Relations between women in the 18th and 19th centuries.

Essay by Carolyn VertovecUniversity, Bachelor'sA+, March 1997

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Relations between women in the 18th and 19th centuries.

Thesis: Relationships between women in the nineteenth century America created a web of love and support for women. Mothers and daughters, sisters and friends from childhood formed emotional and sometimes physical bonds that lasted lifetimes. These ties were acknowledged and easily accepted in their societies. Many women survived unthinkable hardships such as geographical isolation, child birth, and loss of children because of the unconditional love found in their relations with other women.

I. Introduction

A. Female friendship of 19th century not really studied before

B. Abundance of evidence suggests very strong emotional ties between women.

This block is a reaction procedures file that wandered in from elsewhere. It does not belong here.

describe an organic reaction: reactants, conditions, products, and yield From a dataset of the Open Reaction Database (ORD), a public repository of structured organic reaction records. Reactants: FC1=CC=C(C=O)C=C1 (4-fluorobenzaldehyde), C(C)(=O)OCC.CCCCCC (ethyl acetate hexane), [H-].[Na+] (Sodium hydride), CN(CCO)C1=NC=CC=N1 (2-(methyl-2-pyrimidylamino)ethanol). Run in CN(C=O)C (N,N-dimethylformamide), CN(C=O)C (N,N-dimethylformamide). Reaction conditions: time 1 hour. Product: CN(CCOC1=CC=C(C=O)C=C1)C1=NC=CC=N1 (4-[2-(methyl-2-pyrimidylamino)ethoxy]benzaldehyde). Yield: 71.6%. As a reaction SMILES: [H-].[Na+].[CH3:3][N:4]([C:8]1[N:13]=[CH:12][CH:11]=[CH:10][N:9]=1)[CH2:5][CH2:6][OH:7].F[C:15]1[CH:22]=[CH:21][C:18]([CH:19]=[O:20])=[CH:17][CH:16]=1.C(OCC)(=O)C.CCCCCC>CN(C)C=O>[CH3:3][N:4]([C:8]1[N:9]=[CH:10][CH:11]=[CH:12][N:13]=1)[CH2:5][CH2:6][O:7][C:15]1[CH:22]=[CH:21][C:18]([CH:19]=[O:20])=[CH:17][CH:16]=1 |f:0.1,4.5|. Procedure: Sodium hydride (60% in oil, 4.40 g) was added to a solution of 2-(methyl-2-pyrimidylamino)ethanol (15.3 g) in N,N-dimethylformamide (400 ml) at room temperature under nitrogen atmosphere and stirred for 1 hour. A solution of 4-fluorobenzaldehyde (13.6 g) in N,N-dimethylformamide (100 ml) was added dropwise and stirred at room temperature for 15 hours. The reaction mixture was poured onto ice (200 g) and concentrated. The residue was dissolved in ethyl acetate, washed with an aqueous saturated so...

C. All types of relationships are suggested from

sisterly love to passion

D. In this world men are hardly noted

II. Defining and analyzing these relations

A. Question of method and interpretation

B. How to view same sex relations


2.dichotomy between normal and abnormal

C. Viewing within a cultural and social setting

D. Based on the diaries of women from 35 families

from 1760s to 1880s

1.Represents brood range of women

2.Middle class

III. Sensual and platonic

A. Sarah Butler Wister and Jeannie Field Musgrove

1. Met while families vacationed; spent 2 years

together at boarding school

2. throughout life wrote to eachother talking of

their deep affection and their anguish when apart

3. Marriage brought physical separation but nor


4. Made references that may imply a relationship

that is not necessarily platonic

5. Friendship lasted their entire lives

B. Molly and Helena

1. Met at boarding school

2. Formed friendship similar to that of Sarah and


3. many references to a physical relation

4. marriage brought depression and changes because

of now having male lovers.

5. Molly tells Helena she loves her as "wives do

love their husbands"...